Bacterial colonization of bladder urothelial cells in women with refractory Detrusor Overactivity: The effects of antibiotic therapy

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Pathogens and Disease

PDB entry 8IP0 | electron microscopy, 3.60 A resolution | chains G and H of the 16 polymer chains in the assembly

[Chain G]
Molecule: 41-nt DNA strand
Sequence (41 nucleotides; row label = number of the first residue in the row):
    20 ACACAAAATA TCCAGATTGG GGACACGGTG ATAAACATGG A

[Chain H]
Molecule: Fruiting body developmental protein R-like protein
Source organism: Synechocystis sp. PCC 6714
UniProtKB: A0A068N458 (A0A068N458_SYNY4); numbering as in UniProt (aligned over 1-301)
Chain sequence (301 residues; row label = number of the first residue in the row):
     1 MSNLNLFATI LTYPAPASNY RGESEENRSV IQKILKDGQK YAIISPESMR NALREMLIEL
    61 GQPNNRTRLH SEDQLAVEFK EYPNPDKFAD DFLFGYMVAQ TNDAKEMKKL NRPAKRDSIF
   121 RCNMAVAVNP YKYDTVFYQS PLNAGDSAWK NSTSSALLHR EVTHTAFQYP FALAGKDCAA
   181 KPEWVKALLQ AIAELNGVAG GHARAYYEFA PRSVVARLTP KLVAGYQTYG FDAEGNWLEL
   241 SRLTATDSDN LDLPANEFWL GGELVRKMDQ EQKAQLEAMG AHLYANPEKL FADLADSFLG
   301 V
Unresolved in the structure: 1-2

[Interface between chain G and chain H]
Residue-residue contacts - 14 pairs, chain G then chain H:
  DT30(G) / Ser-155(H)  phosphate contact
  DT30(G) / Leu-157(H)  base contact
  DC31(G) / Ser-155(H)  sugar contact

Bacterial infection may have a pathophysiological role in refractory Detrusor Overactivity (DO). The aim of this study was to observe any impact of antibiotic therapy upon bacterial colonization of urothelial cells, and to determine whether a relationship existed between colonization and symptom severity. Mid-stream urine samples were collected as part of a clinical trial of antibiotics in women with refractory DO. Wright stained urothelial cells were categorized according to the degree of bacterial colonization as; 'clear' (free of bacteria), or as associated with bacteria that were 'adjacent' to the cell or 'intracellular' at low or high density. The average percentages were compared with routine microbiology cultures, over the 26 week trial, and with patient clinical outcome measures of DO severity. In patients receiving placebo, 'high-density intracellular bacteria' significantly increased during urinary tract infection (P = 0.0008). In antibiotic patients, 'clear' cells were more prevalent. Amoxicillin & Clavulanic Acid significantly decreased bacterial colonization within urothelial cells, suggesting that these antibiotics possess the greatest intracellular efficacy. 'High-density intracellular bacteria' positively correlated with symptom severity, measured by leakage on pad test (P = 0.014), leaks per day (P = 0.004), and voids per day (P = 0.005). Thus, by decreasing high density intracellular bacteria, antibiotic treatment may improve the refractory DO condition.

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